Skin necrosis

Despite the skin being lifted off the underlying ear, the blood supply is usually very good, and the skin heals very well. Rarely, the blood supply to the skin of the ear is damaged during surgery, and areas of skin death can occur. Dressings may be required to speed up healing, and further surgery in the future may be needed should this happen.

Change in Skin Sensation

You may experience a diminished (or loss of) sensitivity of the ear and the skin which usually improves over time. Permanent loss of sensation can occur after otoplasty but is rare.

Damage to Deeper Structures

There is the potential for injury to deeper structures including, nerves, blood vessels, muscles, and cartilage during any surgical procedure. The potential for this to occur varies according to the type of procedure being performed. Injury to deeper structures may be temporary or permanent.

Delayed Healing

If an incision is made on the ear the wounds usually heal well. Rarely wound disruption, scar asymmetry or delayed wound healing can occur.


All surgery leaves scars, some more visible than others. Although good wound healing after a surgical procedure is expected, abnormal scars may occur within the skin and deeper tissues. Scars may be unattractive and of a different colour to the surrounding skin tone. Scar appearance may also vary within the same scar. Scars may be asymmetrical (appear differently on the right and left sides of the body. There is the possibility of visible marks on the skin from sutures. In some cases, scars may require surgical revision or treatment. Scars can appear thick, red and raised all or part of the way along the incision line (a hypertrophic scar) or more rarely can involve tissues beyond the incision itself (and can resemble a badly healed burn), this is known as a keloid scar. Additionally, scars can tether to underlying structures or become abnormally pigmented. Additional treatments may be required for adverse scarring.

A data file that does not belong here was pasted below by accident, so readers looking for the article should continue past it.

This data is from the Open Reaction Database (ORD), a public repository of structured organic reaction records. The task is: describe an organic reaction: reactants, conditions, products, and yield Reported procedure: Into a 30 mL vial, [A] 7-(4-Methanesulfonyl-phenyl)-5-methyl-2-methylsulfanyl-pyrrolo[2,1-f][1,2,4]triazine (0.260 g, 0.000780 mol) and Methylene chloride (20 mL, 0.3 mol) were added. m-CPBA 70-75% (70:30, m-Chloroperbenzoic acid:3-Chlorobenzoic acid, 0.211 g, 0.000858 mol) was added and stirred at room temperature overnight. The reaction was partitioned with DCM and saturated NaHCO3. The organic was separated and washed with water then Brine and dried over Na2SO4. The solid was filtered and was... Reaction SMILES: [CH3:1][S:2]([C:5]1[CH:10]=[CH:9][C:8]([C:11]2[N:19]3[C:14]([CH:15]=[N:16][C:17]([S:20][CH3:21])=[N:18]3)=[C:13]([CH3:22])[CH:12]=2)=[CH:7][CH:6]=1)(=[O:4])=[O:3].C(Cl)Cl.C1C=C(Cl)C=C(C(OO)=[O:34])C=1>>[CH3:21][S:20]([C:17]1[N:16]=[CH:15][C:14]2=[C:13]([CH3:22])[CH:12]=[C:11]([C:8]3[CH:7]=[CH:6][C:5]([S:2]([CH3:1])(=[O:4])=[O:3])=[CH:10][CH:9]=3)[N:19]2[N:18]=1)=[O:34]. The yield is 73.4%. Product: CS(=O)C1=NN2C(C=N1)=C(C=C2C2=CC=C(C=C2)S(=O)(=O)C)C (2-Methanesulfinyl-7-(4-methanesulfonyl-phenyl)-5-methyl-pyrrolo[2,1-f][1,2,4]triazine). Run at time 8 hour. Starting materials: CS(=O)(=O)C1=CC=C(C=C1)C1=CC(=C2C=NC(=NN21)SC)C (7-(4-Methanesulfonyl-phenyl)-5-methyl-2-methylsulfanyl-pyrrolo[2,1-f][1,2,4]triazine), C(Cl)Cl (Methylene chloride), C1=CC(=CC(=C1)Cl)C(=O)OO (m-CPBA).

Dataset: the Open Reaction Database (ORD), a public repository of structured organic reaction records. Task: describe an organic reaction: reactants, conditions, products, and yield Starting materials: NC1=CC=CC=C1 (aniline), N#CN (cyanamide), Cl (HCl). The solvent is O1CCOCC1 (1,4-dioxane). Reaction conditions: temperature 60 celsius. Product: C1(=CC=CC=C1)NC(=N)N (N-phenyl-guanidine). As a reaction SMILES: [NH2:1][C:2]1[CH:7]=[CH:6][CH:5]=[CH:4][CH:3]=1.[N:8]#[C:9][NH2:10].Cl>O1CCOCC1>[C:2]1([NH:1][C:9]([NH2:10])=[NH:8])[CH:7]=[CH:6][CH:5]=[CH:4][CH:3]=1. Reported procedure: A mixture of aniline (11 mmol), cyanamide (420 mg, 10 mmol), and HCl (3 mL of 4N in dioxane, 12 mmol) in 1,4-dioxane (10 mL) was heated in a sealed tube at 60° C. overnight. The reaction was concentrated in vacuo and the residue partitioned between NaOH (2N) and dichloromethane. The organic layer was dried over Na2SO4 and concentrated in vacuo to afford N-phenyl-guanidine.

Swelling  and Seroma

All patients get swelling after otoplasty. This improves with time but in some patients, this can take many months. Fluid accumulations infrequently occur in between the skin and the underlying tissues. Should this problem occur, it may require massage or steroid injections. Rarely there is permanent swelling of the ear leading to asymmetry.